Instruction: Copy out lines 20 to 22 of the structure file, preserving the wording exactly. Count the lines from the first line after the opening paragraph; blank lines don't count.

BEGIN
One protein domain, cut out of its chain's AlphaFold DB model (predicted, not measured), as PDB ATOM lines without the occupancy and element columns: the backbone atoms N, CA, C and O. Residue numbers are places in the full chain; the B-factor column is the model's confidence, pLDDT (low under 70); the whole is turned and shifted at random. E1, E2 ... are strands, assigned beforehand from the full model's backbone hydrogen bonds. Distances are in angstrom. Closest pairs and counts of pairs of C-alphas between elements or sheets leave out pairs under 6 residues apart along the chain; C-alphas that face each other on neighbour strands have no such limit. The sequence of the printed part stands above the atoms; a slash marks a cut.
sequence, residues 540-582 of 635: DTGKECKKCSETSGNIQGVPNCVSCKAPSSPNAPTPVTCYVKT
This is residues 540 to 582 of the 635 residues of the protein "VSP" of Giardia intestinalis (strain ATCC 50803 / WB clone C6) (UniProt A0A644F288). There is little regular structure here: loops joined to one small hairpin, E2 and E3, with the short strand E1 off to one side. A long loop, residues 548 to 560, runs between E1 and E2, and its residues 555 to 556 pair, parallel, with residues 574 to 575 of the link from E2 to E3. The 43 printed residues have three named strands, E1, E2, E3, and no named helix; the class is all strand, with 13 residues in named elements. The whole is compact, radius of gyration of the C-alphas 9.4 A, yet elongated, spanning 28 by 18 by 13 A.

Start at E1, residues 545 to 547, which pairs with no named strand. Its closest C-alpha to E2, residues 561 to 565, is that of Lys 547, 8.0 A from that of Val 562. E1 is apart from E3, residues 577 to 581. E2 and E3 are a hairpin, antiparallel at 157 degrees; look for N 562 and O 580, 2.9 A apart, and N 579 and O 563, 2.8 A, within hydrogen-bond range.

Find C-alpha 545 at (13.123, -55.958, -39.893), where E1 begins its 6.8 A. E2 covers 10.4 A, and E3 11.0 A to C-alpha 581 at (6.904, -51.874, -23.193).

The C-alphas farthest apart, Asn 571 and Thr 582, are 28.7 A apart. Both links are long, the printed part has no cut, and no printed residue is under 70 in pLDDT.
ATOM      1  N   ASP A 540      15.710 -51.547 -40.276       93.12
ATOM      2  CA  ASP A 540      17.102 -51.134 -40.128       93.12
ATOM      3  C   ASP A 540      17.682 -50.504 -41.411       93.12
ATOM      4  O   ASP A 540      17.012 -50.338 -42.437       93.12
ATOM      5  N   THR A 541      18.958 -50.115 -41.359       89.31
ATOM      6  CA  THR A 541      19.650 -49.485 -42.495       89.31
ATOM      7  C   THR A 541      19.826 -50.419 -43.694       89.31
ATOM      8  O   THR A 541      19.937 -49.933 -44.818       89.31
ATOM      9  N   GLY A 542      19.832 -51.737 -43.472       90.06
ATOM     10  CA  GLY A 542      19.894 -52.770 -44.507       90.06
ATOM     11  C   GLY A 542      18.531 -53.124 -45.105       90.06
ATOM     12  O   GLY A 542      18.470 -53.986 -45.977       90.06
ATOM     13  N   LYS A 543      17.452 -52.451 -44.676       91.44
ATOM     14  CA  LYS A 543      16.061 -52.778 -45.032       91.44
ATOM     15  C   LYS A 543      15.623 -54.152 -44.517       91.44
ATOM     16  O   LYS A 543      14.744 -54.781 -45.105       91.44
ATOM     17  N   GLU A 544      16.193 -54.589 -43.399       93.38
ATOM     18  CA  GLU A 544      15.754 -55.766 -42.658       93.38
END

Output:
ATOM     15  C   LYS A 543      15.623 -54.152 -44.517       91.44
ATOM     16  O   LYS A 543      14.744 -54.781 -45.105       91.44
ATOM     17  N   GLU A 544      16.193 -54.589 -43.399       93.38